That establishes several specifics. First, as the leader and focus of this activity, you will organize and manage the work of different people to achieve a single end.
Then, there will have to be communication in various forms through multiple channels. And your responsibility will have to be subdivided. You retain it overall, but share it and delegate it in the process.
You must satisfy the expectations of those you answer to, and you must have productive response from those who answer to you.
All that being so, you are the director of multiple layers of teamwork. All of your constituencies share a fundamental definition, but each of them is distinctly different in how it works. You are in the catbird seat at every stage in every function.
None of this is easy, which is why we see so little really effective teamwork in these situations. When it’s a true project, all the challenges are hyped by some level of complexity, risk and uncertainty – but the essentials exist in any group effort to do something.
Whatever the nature of the activity, the human involvement is the most crucial element. It’s the people who make the thing work. The people asset also is the most volatile and unpredictable, which makes it the most important in terms of leadership thought, attention and time.
In short, getting the individuals to do their parts, and getting the group to properly manage its relationships, is the definition of group leadership.
The whole thing at work is called “teamwork.”
That term is among the vital concepts we toss around so frequently and so carelessly. We should think about it a little more, and spend some time working out just how we could make it more effective.
Teamwork refers to the behavior of people any time a number of them are engaged in a common endeavor. It can be done poorly, or in a mediocre fashion – or superbly.
So what is it like at the upper end of the quality arc?
A team is a group of diverse people working together toward a common goal. If it is to be a successful team, then the right people with the right skills are on it. If they are working together well, there are certain things they do well. And they must know and understand the goal, each individual making a powerful personal commitment to making it happen.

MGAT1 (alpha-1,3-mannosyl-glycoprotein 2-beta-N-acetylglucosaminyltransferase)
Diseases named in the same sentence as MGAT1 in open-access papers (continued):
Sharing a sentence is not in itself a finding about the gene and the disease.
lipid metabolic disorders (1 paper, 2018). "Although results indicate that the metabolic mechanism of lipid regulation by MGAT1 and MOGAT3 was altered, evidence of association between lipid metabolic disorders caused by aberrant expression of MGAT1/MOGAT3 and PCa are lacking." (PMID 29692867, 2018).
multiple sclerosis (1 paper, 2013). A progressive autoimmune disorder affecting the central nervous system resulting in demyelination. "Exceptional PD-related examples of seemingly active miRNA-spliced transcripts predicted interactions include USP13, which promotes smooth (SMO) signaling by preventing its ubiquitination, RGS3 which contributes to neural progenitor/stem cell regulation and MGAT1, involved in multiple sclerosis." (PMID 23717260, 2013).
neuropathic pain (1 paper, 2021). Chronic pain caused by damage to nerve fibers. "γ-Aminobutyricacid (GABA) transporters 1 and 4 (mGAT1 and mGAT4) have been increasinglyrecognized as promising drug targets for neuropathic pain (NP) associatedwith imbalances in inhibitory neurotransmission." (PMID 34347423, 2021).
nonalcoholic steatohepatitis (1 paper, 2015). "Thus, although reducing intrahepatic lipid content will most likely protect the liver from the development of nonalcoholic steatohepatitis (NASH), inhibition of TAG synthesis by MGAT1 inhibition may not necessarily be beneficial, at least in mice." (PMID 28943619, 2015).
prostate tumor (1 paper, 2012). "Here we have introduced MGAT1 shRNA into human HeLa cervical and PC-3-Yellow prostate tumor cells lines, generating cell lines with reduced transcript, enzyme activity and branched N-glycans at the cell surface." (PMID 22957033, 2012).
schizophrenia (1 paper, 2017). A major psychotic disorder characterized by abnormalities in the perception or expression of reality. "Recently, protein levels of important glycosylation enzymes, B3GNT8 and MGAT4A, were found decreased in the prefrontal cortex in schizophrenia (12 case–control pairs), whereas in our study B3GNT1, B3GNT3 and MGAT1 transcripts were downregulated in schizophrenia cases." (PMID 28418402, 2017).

Every one of those success indicators is included in the primary demands the leader of the group must meet. If she or he does not do that well, you get the unsatisfactory results we see so often in our workplaces. It’s no mystery why prideful outcomes are so rare; people don’t work to earn them.
And it is work.
First, getting the right people. Senior management of the organization must believe in the effort enough that people with the necessary skills are assigned to the work. No more of this, “Hey, do what you can with who you’ve got!” stuff.
Second, making sure the executives are clear on what is to be accomplished and the level of nonhuman resources they therefore are committed to invest in it. And are the functional managers willing to reallocate workload so people actually have time to devote to this project?
Third, commitment and collaboration among the people doing the work. Does each person buy in thoroughly enough to ensure he or she can be relied upon to get the assignments done, on time and up to expectations? Will they take the time to communicate properly, and really help each other?
None of this is all that mysterious, once we stop to think about it. And talk about it.
In most organizations, though, the frank conversation is not comfortable, and doing the teamwork right is not easy.
If you value the results, you’ll do it anyway.
The Teamwork Myth
The Teamwork Myth